OrmIrian Mon 08-Jun-09 12:27:43

I'm not really sure I understand your problem with this. When my eldest son was in yr5 he fell behind with his reading and was given extra support twice a week. As far as I can see that is the same thing. WOuld you object to that? As far as I can see the only difference is that the tuition is private that makes it worse in your eyes?

There must be some reason why your DD wasn't selected. Maybe she doesn't need the help as much.

allblondegirls Mon 08-Jun-09 12:33:47

They are not falling behind, they are in year 5 and level 4B (the average for year 6). They are being tutored to reach level 5 (above average for year 6.

I would have absolutely no problem with the funding going to children who are struggling with maths and will not reach level 4. They are getting no help.

OrmIrian Mon 08-Jun-09 12:38:28

Sorry. I misunderstood.

Perhaps you could ask what the criteria was and why your DD didn't make it?

bruffin Mon 08-Jun-09 12:42:37

How do you know that the ones struggling are not getting extra help in school. My DS got one to one extra help for specific literacy problems, I was never told officially so I don't know how anyone else would know what help he got.

allblondegirls Mon 08-Jun-09 13:01:00

I know that this funding is a new initiative and specifically for the purpose of elevating children to L5. I know for a fact that this isn't available to those struggling with maths. I have a very close friend whose DD is L3 for maths (and thinks she will struggle to reach L4) and is having to pay privately for 1 to 1 tuition. The school teaches these children in a small group but I'm sure most would benefit from 1 to 1.

I have no problem with the school. They are just doing what they have been told to do. The fact my DD has not been chosen I am hoping is a positive sign and that my work with her is paying off. What is wrong these days with a Level 4.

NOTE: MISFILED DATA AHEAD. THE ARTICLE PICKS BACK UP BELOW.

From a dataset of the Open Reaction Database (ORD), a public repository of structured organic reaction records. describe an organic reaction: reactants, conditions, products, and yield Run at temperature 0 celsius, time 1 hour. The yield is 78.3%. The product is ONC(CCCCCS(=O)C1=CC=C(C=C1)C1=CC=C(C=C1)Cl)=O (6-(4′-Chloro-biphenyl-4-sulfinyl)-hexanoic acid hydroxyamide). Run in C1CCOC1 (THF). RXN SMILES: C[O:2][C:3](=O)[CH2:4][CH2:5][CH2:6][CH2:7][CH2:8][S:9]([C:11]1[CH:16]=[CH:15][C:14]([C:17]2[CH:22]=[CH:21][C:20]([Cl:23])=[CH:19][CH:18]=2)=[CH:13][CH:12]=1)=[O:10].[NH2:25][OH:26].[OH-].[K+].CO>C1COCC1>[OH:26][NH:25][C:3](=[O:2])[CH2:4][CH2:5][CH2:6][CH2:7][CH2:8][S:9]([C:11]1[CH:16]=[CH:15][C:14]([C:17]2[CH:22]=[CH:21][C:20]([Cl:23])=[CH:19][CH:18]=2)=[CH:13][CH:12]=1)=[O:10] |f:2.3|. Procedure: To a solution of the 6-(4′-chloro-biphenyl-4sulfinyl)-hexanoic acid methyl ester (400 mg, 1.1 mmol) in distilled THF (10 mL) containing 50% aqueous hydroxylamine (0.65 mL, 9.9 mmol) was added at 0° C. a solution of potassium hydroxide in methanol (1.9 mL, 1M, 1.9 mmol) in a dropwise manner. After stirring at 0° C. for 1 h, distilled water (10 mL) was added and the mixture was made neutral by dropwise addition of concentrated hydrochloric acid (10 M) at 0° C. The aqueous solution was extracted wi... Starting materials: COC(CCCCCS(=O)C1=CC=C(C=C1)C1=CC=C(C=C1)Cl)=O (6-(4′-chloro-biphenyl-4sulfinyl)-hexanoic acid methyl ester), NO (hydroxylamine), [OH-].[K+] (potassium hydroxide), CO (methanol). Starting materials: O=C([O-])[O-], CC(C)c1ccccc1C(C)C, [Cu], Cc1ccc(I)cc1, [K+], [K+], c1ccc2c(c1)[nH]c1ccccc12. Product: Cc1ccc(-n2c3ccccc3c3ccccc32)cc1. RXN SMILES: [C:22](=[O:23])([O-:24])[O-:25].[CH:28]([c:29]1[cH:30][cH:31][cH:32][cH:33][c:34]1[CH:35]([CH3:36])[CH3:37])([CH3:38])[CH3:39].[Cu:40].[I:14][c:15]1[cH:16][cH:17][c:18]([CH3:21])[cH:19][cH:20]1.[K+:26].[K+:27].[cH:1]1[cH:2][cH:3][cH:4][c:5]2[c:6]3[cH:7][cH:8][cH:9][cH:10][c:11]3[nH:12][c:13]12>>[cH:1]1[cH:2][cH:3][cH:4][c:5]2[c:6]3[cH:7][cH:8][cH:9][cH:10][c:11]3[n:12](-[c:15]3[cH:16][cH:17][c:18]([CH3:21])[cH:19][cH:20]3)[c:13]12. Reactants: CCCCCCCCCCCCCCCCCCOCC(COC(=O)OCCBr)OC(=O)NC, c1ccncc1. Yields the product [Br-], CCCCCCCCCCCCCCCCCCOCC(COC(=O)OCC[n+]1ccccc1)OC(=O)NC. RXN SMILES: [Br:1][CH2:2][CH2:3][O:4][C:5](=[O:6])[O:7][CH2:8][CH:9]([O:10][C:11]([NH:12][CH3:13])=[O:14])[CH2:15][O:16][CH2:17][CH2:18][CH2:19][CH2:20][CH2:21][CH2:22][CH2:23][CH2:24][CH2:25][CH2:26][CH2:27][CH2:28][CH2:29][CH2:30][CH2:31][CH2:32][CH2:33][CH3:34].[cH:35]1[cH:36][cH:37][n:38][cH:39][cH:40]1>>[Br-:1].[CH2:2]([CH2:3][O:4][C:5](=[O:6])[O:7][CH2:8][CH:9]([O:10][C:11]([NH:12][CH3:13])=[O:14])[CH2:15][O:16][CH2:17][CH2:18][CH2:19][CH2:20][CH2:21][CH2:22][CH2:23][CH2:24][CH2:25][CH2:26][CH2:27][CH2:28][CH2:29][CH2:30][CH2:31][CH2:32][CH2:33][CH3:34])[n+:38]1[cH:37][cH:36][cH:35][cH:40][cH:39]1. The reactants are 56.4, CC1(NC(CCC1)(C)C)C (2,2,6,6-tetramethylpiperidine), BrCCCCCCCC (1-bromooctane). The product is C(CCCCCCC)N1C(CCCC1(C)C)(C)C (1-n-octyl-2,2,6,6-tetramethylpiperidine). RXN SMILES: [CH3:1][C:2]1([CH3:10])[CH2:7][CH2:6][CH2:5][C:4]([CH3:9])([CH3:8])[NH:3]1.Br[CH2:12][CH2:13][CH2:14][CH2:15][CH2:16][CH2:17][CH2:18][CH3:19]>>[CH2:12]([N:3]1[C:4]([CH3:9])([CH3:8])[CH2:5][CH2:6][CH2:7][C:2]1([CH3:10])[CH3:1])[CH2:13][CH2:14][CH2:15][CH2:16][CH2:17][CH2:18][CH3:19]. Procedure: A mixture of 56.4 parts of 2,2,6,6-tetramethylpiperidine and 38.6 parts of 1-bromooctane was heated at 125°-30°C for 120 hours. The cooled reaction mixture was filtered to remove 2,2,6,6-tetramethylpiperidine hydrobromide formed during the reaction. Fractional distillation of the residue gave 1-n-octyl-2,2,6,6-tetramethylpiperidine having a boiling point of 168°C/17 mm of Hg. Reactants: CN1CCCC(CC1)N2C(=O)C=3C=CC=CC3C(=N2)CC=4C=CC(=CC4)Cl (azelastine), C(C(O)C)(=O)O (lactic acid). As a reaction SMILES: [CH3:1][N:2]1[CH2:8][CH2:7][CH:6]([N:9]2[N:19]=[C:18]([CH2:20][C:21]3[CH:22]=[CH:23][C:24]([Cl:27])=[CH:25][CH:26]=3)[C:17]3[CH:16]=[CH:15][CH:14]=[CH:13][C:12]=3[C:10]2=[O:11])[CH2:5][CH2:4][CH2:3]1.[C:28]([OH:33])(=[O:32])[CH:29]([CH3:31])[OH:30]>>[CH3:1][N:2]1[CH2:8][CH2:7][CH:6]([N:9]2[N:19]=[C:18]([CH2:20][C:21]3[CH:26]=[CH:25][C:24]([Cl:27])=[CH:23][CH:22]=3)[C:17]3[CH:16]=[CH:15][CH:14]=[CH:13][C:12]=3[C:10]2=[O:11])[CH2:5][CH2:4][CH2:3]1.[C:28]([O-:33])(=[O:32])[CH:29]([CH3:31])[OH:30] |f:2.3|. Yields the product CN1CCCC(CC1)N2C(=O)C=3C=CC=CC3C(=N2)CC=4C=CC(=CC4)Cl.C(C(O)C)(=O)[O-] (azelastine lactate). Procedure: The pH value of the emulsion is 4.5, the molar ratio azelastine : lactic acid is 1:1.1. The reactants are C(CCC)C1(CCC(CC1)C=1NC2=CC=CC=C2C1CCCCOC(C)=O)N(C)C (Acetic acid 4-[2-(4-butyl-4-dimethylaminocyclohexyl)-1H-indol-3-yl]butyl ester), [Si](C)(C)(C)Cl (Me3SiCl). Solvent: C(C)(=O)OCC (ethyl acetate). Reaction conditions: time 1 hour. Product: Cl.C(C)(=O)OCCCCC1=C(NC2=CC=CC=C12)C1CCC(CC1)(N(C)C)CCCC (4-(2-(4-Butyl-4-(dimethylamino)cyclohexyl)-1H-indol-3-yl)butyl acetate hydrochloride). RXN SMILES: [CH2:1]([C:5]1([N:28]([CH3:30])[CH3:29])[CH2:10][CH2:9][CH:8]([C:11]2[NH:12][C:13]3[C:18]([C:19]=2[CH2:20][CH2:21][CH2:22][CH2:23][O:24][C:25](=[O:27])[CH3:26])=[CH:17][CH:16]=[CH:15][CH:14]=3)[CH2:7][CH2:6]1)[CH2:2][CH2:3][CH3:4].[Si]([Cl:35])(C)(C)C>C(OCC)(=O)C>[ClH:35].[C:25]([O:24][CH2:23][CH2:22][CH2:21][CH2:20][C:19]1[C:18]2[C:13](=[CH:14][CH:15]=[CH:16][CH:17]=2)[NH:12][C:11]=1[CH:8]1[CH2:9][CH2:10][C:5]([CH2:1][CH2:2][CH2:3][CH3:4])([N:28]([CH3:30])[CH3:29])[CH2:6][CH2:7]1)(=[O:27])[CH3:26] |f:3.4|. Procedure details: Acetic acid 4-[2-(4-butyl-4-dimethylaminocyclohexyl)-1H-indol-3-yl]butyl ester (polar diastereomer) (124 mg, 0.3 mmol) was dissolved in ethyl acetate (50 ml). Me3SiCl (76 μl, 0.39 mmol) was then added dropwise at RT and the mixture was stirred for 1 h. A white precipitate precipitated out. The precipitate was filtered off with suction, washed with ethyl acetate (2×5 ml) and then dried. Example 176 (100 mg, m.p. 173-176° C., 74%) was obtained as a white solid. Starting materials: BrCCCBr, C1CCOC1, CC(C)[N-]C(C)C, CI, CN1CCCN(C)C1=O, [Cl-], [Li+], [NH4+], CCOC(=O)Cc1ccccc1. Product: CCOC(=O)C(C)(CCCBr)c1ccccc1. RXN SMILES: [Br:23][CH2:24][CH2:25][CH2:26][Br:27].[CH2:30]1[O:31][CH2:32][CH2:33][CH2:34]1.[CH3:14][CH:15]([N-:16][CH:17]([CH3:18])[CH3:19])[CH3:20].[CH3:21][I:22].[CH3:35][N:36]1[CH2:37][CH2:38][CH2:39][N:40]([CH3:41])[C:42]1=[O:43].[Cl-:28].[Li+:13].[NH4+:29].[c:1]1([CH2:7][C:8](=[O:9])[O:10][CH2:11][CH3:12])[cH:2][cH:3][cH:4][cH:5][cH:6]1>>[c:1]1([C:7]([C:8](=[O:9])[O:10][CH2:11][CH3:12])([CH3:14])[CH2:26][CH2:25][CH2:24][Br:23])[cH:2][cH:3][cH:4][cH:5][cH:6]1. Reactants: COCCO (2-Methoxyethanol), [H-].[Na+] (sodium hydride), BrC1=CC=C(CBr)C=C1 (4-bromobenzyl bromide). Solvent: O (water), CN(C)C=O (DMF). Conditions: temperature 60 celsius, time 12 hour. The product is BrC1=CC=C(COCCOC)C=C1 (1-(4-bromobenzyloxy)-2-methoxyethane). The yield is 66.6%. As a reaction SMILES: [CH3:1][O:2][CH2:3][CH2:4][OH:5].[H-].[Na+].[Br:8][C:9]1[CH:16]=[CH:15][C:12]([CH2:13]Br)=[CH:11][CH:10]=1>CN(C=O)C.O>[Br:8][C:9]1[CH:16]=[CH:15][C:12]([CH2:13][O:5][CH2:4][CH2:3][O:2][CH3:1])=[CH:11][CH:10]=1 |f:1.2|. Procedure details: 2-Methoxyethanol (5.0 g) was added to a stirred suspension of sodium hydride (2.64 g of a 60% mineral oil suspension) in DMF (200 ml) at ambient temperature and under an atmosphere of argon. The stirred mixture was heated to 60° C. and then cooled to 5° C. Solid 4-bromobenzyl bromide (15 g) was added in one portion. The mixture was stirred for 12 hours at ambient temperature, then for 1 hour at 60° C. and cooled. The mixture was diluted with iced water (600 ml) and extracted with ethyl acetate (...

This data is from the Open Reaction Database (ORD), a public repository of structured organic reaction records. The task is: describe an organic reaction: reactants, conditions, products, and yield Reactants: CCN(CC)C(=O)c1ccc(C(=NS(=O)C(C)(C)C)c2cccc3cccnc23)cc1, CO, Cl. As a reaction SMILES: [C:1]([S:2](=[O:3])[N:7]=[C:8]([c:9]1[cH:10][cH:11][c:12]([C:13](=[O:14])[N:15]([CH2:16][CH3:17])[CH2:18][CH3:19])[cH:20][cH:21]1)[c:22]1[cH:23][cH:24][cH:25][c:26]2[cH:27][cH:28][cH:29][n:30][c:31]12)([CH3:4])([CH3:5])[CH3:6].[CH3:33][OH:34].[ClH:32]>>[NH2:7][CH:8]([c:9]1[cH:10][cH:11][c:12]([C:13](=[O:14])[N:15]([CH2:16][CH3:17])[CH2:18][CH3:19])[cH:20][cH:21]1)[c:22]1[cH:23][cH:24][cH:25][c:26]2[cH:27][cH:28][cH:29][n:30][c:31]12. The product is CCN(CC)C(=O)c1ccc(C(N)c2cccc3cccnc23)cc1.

seeker Mon 08-Jun-09 13:06:26

How do you know they are being tutored to reach level 5? I am a school governor, and the only initiatives I have heard of are those intended to help children reach level 4. I think you need to be very sure of your facts before approaching the school!

LupusinaLlamasuit Mon 08-Jun-09 13:06:30

There may be a number of reasons for it I imagine: one might be that it is specialist funding ring-fenced for this purpose? I know the govt are trying to improve maths and science achievement overall so focusing on developing skills of over-achievers might be a way of filtering people into university eventually?

Speaking as the parents of an over-achieving mathematician, I would be grateful for it as he is utterly bored a lot of the time in numeracy. I don't think it is fair to spend 'ordinary' education budgets on high achievers however.

LupusinaLlamasuit Mon 08-Jun-09 13:07:45

that sounds much more rational seeker - presumably l4 is the supposed 'graduation' level at the end of primary?

bigTillyMint Mon 08-Jun-09 13:11:33

Have they chosen children whose parents couldn't afford to pay for private tuition, or wouldn't even think of doing it?

seeker Mon 08-Jun-09 13:12:19

Yes - the target is to get all children to a level 4b by the end of Primary school. We've had a bit of unrest in our school as well, and it's difficult to lay it to rest without saying to parents "Look, the kids who are getting the extra help are quite a long way behind - you shout be thankful that yours doesn't qualify!"